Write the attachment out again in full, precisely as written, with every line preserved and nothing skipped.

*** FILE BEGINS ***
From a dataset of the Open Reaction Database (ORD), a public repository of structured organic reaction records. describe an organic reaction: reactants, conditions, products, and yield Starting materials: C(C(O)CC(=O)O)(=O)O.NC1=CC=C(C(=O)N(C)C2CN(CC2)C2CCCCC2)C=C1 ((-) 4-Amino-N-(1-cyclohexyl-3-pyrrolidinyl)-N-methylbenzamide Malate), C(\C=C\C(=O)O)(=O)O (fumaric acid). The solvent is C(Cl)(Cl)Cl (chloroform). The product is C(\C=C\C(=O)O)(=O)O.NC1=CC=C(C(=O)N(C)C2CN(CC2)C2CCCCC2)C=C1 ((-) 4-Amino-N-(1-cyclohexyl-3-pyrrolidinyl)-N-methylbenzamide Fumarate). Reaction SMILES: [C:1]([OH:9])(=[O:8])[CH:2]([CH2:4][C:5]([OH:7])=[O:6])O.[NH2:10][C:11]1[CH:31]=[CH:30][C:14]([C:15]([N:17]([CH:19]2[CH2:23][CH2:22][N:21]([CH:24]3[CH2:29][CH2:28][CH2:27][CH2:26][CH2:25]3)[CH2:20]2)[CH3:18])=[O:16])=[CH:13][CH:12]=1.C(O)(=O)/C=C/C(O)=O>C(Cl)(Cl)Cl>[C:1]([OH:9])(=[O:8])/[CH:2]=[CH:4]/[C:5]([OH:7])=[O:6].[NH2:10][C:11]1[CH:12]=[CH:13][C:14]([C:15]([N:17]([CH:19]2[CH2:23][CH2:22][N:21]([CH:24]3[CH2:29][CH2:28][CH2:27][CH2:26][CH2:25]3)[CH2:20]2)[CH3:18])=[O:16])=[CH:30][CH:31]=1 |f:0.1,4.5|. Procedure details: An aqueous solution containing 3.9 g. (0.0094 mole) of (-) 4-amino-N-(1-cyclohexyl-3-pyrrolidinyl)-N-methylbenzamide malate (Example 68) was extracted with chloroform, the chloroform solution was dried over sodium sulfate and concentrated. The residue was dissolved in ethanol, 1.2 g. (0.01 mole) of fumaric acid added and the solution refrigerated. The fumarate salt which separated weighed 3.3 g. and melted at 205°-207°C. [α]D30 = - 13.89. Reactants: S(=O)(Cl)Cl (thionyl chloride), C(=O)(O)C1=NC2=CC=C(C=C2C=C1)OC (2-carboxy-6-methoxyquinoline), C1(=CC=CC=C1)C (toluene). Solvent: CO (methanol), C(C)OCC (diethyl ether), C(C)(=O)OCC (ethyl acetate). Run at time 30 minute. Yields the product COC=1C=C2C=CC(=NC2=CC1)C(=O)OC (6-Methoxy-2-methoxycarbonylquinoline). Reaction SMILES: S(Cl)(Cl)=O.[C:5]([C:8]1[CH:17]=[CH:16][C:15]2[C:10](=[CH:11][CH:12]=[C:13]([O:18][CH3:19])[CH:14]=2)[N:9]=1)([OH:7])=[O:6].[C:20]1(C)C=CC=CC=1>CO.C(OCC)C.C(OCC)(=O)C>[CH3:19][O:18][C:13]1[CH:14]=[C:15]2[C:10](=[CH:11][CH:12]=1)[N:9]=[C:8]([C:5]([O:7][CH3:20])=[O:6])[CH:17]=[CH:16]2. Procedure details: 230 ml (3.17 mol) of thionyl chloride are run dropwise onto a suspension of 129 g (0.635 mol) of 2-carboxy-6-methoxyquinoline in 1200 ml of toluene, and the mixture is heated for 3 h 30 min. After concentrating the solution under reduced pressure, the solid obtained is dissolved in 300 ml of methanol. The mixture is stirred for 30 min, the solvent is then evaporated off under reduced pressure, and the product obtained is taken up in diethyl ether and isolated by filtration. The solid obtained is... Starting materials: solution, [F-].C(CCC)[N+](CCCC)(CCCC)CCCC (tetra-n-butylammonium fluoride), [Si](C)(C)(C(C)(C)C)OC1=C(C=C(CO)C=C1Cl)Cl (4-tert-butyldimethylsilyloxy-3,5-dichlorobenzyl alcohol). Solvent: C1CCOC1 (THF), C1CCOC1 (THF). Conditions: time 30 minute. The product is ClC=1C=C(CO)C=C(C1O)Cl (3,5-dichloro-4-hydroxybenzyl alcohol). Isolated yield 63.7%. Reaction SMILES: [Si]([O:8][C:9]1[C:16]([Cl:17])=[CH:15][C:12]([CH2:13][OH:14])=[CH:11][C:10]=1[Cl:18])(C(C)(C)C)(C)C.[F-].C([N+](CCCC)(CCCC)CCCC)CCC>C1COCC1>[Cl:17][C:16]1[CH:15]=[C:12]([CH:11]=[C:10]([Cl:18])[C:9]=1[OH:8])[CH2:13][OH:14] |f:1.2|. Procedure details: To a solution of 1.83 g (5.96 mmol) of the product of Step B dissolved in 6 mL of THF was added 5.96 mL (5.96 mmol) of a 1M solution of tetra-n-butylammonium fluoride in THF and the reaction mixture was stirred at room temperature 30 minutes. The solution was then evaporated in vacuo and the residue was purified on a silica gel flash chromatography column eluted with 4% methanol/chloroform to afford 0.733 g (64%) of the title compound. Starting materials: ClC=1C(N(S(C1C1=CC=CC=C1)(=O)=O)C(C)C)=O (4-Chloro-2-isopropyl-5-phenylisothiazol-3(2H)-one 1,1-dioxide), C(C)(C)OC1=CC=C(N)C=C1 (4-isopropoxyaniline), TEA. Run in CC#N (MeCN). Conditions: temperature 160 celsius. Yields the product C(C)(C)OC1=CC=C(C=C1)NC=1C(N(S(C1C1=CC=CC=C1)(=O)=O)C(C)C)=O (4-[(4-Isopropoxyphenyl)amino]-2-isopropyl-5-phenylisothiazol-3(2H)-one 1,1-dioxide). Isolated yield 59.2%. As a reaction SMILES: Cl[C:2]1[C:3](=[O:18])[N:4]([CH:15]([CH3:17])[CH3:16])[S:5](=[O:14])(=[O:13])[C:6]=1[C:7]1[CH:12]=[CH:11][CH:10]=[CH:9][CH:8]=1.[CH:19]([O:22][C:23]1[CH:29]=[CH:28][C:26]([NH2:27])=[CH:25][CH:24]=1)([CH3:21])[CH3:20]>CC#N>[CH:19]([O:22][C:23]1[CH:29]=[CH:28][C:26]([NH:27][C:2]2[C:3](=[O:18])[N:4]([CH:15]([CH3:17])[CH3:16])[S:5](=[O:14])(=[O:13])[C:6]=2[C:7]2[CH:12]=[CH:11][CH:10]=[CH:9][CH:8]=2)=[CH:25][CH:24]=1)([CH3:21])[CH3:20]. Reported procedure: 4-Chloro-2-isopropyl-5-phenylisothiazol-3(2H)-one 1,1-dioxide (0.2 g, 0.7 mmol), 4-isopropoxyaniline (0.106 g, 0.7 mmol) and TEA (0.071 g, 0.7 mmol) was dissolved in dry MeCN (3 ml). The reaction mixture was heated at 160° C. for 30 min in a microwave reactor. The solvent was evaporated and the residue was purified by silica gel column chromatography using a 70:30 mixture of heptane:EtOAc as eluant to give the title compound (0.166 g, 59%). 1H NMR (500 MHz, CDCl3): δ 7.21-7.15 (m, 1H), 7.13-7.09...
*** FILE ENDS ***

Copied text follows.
From a dataset of the Open Reaction Database (ORD), a public repository of structured organic reaction records. describe an organic reaction: reactants, conditions, products, and yield Starting materials: C(C(O)CC(=O)O)(=O)O.NC1=CC=C(C(=O)N(C)C2CN(CC2)C2CCCCC2)C=C1 ((-) 4-Amino-N-(1-cyclohexyl-3-pyrrolidinyl)-N-methylbenzamide Malate), C(\C=C\C(=O)O)(=O)O (fumaric acid). The solvent is C(Cl)(Cl)Cl (chloroform). The product is C(\C=C\C(=O)O)(=O)O.NC1=CC=C(C(=O)N(C)C2CN(CC2)C2CCCCC2)C=C1 ((-) 4-Amino-N-(1-cyclohexyl-3-pyrrolidinyl)-N-methylbenzamide Fumarate). Reaction SMILES: [C:1]([OH:9])(=[O:8])[CH:2]([CH2:4][C:5]([OH:7])=[O:6])O.[NH2:10][C:11]1[CH:31]=[CH:30][C:14]([C:15]([N:17]([CH:19]2[CH2:23][CH2:22][N:21]([CH:24]3[CH2:29][CH2:28][CH2:27][CH2:26][CH2:25]3)[CH2:20]2)[CH3:18])=[O:16])=[CH:13][CH:12]=1.C(O)(=O)/C=C/C(O)=O>C(Cl)(Cl)Cl>[C:1]([OH:9])(=[O:8])/[CH:2]=[CH:4]/[C:5]([OH:7])=[O:6].[NH2:10][C:11]1[CH:12]=[CH:13][C:14]([C:15]([N:17]([CH:19]2[CH2:23][CH2:22][N:21]([CH:24]3[CH2:29][CH2:28][CH2:27][CH2:26][CH2:25]3)[CH2:20]2)[CH3:18])=[O:16])=[CH:30][CH:31]=1 |f:0.1,4.5|. Procedure details: An aqueous solution containing 3.9 g. (0.0094 mole) of (-) 4-amino-N-(1-cyclohexyl-3-pyrrolidinyl)-N-methylbenzamide malate (Example 68) was extracted with chloroform, the chloroform solution was dried over sodium sulfate and concentrated. The residue was dissolved in ethanol, 1.2 g. (0.01 mole) of fumaric acid added and the solution refrigerated. The fumarate salt which separated weighed 3.3 g. and melted at 205°-207°C. [α]D30 = - 13.89. Reactants: S(=O)(Cl)Cl (thionyl chloride), C(=O)(O)C1=NC2=CC=C(C=C2C=C1)OC (2-carboxy-6-methoxyquinoline), C1(=CC=CC=C1)C (toluene). Solvent: CO (methanol), C(C)OCC (diethyl ether), C(C)(=O)OCC (ethyl acetate). Run at time 30 minute. Yields the product COC=1C=C2C=CC(=NC2=CC1)C(=O)OC (6-Methoxy-2-methoxycarbonylquinoline). Reaction SMILES: S(Cl)(Cl)=O.[C:5]([C:8]1[CH:17]=[CH:16][C:15]2[C:10](=[CH:11][CH:12]=[C:13]([O:18][CH3:19])[CH:14]=2)[N:9]=1)([OH:7])=[O:6].[C:20]1(C)C=CC=CC=1>CO.C(OCC)C.C(OCC)(=O)C>[CH3:19][O:18][C:13]1[CH:14]=[C:15]2[C:10](=[CH:11][CH:12]=1)[N:9]=[C:8]([C:5]([O:7][CH3:20])=[O:6])[CH:17]=[CH:16]2. Procedure details: 230 ml (3.17 mol) of thionyl chloride are run dropwise onto a suspension of 129 g (0.635 mol) of 2-carboxy-6-methoxyquinoline in 1200 ml of toluene, and the mixture is heated for 3 h 30 min. After concentrating the solution under reduced pressure, the solid obtained is dissolved in 300 ml of methanol. The mixture is stirred for 30 min, the solvent is then evaporated off under reduced pressure, and the product obtained is taken up in diethyl ether and isolated by filtration. The solid obtained is... Starting materials: solution, [F-].C(CCC)[N+](CCCC)(CCCC)CCCC (tetra-n-butylammonium fluoride), [Si](C)(C)(C(C)(C)C)OC1=C(C=C(CO)C=C1Cl)Cl (4-tert-butyldimethylsilyloxy-3,5-dichlorobenzyl alcohol). Solvent: C1CCOC1 (THF), C1CCOC1 (THF). Conditions: time 30 minute. The product is ClC=1C=C(CO)C=C(C1O)Cl (3,5-dichloro-4-hydroxybenzyl alcohol). Isolated yield 63.7%. Reaction SMILES: [Si]([O:8][C:9]1[C:16]([Cl:17])=[CH:15][C:12]([CH2:13][OH:14])=[CH:11][C:10]=1[Cl:18])(C(C)(C)C)(C)C.[F-].C([N+](CCCC)(CCCC)CCCC)CCC>C1COCC1>[Cl:17][C:16]1[CH:15]=[C:12]([CH:11]=[C:10]([Cl:18])[C:9]=1[OH:8])[CH2:13][OH:14] |f:1.2|. Procedure details: To a solution of 1.83 g (5.96 mmol) of the product of Step B dissolved in 6 mL of THF was added 5.96 mL (5.96 mmol) of a 1M solution of tetra-n-butylammonium fluoride in THF and the reaction mixture was stirred at room temperature 30 minutes. The solution was then evaporated in vacuo and the residue was purified on a silica gel flash chromatography column eluted with 4% methanol/chloroform to afford 0.733 g (64%) of the title compound. Starting materials: ClC=1C(N(S(C1C1=CC=CC=C1)(=O)=O)C(C)C)=O (4-Chloro-2-isopropyl-5-phenylisothiazol-3(2H)-one 1,1-dioxide), C(C)(C)OC1=CC=C(N)C=C1 (4-isopropoxyaniline), TEA. Run in CC#N (MeCN). Conditions: temperature 160 celsius. Yields the product C(C)(C)OC1=CC=C(C=C1)NC=1C(N(S(C1C1=CC=CC=C1)(=O)=O)C(C)C)=O (4-[(4-Isopropoxyphenyl)amino]-2-isopropyl-5-phenylisothiazol-3(2H)-one 1,1-dioxide). Isolated yield 59.2%. As a reaction SMILES: Cl[C:2]1[C:3](=[O:18])[N:4]([CH:15]([CH3:17])[CH3:16])[S:5](=[O:14])(=[O:13])[C:6]=1[C:7]1[CH:12]=[CH:11][CH:10]=[CH:9][CH:8]=1.[CH:19]([O:22][C:23]1[CH:29]=[CH:28][C:26]([NH2:27])=[CH:25][CH:24]=1)([CH3:21])[CH3:20]>CC#N>[CH:19]([O:22][C:23]1[CH:29]=[CH:28][C:26]([NH:27][C:2]2[C:3](=[O:18])[N:4]([CH:15]([CH3:17])[CH3:16])[S:5](=[O:14])(=[O:13])[C:6]=2[C:7]2[CH:12]=[CH:11][CH:10]=[CH:9][CH:8]=2)=[CH:25][CH:24]=1)([CH3:21])[CH3:20]. Reported procedure: 4-Chloro-2-isopropyl-5-phenylisothiazol-3(2H)-one 1,1-dioxide (0.2 g, 0.7 mmol), 4-isopropoxyaniline (0.106 g, 0.7 mmol) and TEA (0.071 g, 0.7 mmol) was dissolved in dry MeCN (3 ml). The reaction mixture was heated at 160° C. for 30 min in a microwave reactor. The solvent was evaporated and the residue was purified by silica gel column chromatography using a 70:30 mixture of heptane:EtOAc as eluant to give the title compound (0.166 g, 59%). 1H NMR (500 MHz, CDCl3): δ 7.21-7.15 (m, 1H), 7.13-7.09...